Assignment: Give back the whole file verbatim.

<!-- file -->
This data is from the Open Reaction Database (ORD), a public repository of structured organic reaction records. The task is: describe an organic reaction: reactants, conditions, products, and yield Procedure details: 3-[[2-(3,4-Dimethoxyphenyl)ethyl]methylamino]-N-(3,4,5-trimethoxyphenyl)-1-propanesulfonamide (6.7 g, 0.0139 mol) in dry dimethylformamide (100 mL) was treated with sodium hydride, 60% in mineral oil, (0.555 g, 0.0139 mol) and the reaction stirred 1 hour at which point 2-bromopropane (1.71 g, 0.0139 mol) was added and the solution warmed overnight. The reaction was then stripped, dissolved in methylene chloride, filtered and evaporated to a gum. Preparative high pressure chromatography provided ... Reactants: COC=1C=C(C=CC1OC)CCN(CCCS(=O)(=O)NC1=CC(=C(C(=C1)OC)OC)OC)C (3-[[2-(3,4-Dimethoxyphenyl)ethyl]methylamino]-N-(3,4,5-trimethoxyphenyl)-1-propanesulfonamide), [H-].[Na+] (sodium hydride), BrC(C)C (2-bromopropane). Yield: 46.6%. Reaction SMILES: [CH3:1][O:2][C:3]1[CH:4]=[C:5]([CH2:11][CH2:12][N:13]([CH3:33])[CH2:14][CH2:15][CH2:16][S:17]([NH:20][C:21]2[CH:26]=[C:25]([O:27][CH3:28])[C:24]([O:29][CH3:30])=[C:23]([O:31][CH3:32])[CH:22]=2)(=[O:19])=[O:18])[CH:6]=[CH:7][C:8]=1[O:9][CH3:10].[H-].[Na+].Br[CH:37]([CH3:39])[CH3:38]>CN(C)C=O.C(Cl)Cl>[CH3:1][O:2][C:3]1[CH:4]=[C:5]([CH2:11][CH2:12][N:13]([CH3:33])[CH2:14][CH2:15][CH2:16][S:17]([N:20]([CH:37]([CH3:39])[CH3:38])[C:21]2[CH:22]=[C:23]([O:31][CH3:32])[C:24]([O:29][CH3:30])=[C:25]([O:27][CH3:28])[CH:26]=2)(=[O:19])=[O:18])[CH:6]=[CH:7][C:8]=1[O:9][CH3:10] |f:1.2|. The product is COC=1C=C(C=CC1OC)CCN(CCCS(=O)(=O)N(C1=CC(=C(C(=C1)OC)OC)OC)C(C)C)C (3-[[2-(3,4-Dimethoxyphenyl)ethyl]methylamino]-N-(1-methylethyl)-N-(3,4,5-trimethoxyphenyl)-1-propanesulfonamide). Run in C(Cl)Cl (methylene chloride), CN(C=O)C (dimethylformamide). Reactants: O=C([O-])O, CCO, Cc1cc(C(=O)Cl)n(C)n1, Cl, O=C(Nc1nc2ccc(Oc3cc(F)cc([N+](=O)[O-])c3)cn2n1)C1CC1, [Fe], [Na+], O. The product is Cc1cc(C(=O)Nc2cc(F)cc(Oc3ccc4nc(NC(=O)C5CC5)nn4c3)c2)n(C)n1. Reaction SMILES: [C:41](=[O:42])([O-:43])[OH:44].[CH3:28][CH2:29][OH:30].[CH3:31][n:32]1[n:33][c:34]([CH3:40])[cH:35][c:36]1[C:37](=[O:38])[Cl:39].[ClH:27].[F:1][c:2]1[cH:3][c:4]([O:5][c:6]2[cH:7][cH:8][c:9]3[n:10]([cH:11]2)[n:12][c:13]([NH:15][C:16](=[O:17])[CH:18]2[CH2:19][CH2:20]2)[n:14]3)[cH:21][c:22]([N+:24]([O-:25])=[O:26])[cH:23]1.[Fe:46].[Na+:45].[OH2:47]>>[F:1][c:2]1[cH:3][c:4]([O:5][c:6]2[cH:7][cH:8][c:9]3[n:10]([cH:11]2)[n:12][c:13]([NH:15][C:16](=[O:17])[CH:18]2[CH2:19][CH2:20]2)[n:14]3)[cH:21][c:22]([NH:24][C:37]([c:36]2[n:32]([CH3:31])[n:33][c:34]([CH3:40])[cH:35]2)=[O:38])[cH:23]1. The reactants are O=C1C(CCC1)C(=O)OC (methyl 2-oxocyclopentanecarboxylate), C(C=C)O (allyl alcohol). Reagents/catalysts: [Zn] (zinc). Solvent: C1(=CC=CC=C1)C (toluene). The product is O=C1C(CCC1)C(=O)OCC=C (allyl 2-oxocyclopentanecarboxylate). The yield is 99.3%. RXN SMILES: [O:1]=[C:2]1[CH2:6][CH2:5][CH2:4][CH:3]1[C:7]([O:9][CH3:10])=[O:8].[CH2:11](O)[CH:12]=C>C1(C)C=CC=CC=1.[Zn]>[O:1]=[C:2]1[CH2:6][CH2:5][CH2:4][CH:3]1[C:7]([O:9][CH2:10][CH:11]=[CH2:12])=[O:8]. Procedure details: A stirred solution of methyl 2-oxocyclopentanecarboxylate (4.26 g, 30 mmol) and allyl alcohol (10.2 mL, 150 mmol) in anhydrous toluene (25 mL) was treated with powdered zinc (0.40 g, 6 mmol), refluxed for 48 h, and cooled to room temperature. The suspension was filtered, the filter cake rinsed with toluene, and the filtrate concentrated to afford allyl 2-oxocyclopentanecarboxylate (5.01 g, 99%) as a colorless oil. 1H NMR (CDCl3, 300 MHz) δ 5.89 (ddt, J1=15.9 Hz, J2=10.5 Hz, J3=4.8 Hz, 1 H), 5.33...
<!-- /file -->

This data is from the Open Reaction Database (ORD), a public repository of structured organic reaction records. The task is: describe an organic reaction: reactants, conditions, products, and yield Procedure details: 3-[[2-(3,4-Dimethoxyphenyl)ethyl]methylamino]-N-(3,4,5-trimethoxyphenyl)-1-propanesulfonamide (6.7 g, 0.0139 mol) in dry dimethylformamide (100 mL) was treated with sodium hydride, 60% in mineral oil, (0.555 g, 0.0139 mol) and the reaction stirred 1 hour at which point 2-bromopropane (1.71 g, 0.0139 mol) was added and the solution warmed overnight. The reaction was then stripped, dissolved in methylene chloride, filtered and evaporated to a gum. Preparative high pressure chromatography provided ... Reactants: COC=1C=C(C=CC1OC)CCN(CCCS(=O)(=O)NC1=CC(=C(C(=C1)OC)OC)OC)C (3-[[2-(3,4-Dimethoxyphenyl)ethyl]methylamino]-N-(3,4,5-trimethoxyphenyl)-1-propanesulfonamide), [H-].[Na+] (sodium hydride), BrC(C)C (2-bromopropane). Yield: 46.6%. Reaction SMILES: [CH3:1][O:2][C:3]1[CH:4]=[C:5]([CH2:11][CH2:12][N:13]([CH3:33])[CH2:14][CH2:15][CH2:16][S:17]([NH:20][C:21]2[CH:26]=[C:25]([O:27][CH3:28])[C:24]([O:29][CH3:30])=[C:23]([O:31][CH3:32])[CH:22]=2)(=[O:19])=[O:18])[CH:6]=[CH:7][C:8]=1[O:9][CH3:10].[H-].[Na+].Br[CH:37]([CH3:39])[CH3:38]>CN(C)C=O.C(Cl)Cl>[CH3:1][O:2][C:3]1[CH:4]=[C:5]([CH2:11][CH2:12][N:13]([CH3:33])[CH2:14][CH2:15][CH2:16][S:17]([N:20]([CH:37]([CH3:39])[CH3:38])[C:21]2[CH:22]=[C:23]([O:31][CH3:32])[C:24]([O:29][CH3:30])=[C:25]([O:27][CH3:28])[CH:26]=2)(=[O:19])=[O:18])[CH:6]=[CH:7][C:8]=1[O:9][CH3:10] |f:1.2|. The product is COC=1C=C(C=CC1OC)CCN(CCCS(=O)(=O)N(C1=CC(=C(C(=C1)OC)OC)OC)C(C)C)C (3-[[2-(3,4-Dimethoxyphenyl)ethyl]methylamino]-N-(1-methylethyl)-N-(3,4,5-trimethoxyphenyl)-1-propanesulfonamide). Run in C(Cl)Cl (methylene chloride), CN(C=O)C (dimethylformamide). Reactants: O=C([O-])O, CCO, Cc1cc(C(=O)Cl)n(C)n1, Cl, O=C(Nc1nc2ccc(Oc3cc(F)cc([N+](=O)[O-])c3)cn2n1)C1CC1, [Fe], [Na+], O. The product is Cc1cc(C(=O)Nc2cc(F)cc(Oc3ccc4nc(NC(=O)C5CC5)nn4c3)c2)n(C)n1. Reaction SMILES: [C:41](=[O:42])([O-:43])[OH:44].[CH3:28][CH2:29][OH:30].[CH3:31][n:32]1[n:33][c:34]([CH3:40])[cH:35][c:36]1[C:37](=[O:38])[Cl:39].[ClH:27].[F:1][c:2]1[cH:3][c:4]([O:5][c:6]2[cH:7][cH:8][c:9]3[n:10]([cH:11]2)[n:12][c:13]([NH:15][C:16](=[O:17])[CH:18]2[CH2:19][CH2:20]2)[n:14]3)[cH:21][c:22]([N+:24]([O-:25])=[O:26])[cH:23]1.[Fe:46].[Na+:45].[OH2:47]>>[F:1][c:2]1[cH:3][c:4]([O:5][c:6]2[cH:7][cH:8][c:9]3[n:10]([cH:11]2)[n:12][c:13]([NH:15][C:16](=[O:17])[CH:18]2[CH2:19][CH2:20]2)[n:14]3)[cH:21][c:22]([NH:24][C:37]([c:36]2[n:32]([CH3:31])[n:33][c:34]([CH3:40])[cH:35]2)=[O:38])[cH:23]1. The reactants are O=C1C(CCC1)C(=O)OC (methyl 2-oxocyclopentanecarboxylate), C(C=C)O (allyl alcohol). Reagents/catalysts: [Zn] (zinc). Solvent: C1(=CC=CC=C1)C (toluene). The product is O=C1C(CCC1)C(=O)OCC=C (allyl 2-oxocyclopentanecarboxylate). The yield is 99.3%. RXN SMILES: [O:1]=[C:2]1[CH2:6][CH2:5][CH2:4][CH:3]1[C:7]([O:9][CH3:10])=[O:8].[CH2:11](O)[CH:12]=C>C1(C)C=CC=CC=1.[Zn]>[O:1]=[C:2]1[CH2:6][CH2:5][CH2:4][CH:3]1[C:7]([O:9][CH2:10][CH:11]=[CH2:12])=[O:8]. Procedure details: A stirred solution of methyl 2-oxocyclopentanecarboxylate (4.26 g, 30 mmol) and allyl alcohol (10.2 mL, 150 mmol) in anhydrous toluene (25 mL) was treated with powdered zinc (0.40 g, 6 mmol), refluxed for 48 h, and cooled to room temperature. The suspension was filtered, the filter cake rinsed with toluene, and the filtrate concentrated to afford allyl 2-oxocyclopentanecarboxylate (5.01 g, 99%) as a colorless oil. 1H NMR (CDCl3, 300 MHz) δ 5.89 (ddt, J1=15.9 Hz, J2=10.5 Hz, J3=4.8 Hz, 1 H), 5.33...